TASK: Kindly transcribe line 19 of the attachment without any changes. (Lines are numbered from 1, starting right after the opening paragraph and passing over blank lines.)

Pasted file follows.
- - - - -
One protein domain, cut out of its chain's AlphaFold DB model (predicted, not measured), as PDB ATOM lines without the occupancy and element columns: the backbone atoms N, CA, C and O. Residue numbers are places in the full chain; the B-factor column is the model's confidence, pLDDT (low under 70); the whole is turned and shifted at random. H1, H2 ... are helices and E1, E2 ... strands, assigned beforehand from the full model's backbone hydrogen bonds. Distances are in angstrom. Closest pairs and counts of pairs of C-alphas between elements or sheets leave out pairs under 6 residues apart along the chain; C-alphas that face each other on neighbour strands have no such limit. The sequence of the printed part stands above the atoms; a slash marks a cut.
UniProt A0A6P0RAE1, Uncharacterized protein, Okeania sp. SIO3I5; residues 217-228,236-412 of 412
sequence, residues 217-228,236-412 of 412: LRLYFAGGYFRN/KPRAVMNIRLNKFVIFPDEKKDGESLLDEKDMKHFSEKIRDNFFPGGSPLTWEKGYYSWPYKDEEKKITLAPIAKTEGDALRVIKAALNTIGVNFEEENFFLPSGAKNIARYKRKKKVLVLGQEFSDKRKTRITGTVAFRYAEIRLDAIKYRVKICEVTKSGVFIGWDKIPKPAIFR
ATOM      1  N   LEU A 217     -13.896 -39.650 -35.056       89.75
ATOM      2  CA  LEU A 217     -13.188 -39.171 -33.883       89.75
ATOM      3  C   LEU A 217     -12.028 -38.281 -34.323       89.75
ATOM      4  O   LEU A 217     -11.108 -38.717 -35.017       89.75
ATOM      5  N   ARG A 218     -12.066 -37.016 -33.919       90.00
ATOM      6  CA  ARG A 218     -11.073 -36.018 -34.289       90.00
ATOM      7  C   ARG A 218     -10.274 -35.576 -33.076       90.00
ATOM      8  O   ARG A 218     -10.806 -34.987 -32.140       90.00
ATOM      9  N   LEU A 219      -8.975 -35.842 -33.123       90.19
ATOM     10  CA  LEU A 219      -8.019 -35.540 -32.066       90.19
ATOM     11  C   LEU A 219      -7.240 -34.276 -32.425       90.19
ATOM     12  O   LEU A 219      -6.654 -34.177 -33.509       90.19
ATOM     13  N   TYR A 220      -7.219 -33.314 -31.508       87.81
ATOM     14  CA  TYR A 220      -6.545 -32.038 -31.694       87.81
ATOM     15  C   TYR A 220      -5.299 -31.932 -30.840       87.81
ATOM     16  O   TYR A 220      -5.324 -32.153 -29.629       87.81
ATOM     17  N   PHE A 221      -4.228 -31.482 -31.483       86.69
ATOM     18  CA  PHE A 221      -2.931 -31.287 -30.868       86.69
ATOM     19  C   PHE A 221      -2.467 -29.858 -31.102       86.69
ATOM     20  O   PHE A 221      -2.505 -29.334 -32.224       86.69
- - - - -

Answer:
ATOM     17  N   PHE A 221      -4.228 -31.482 -31.483       86.69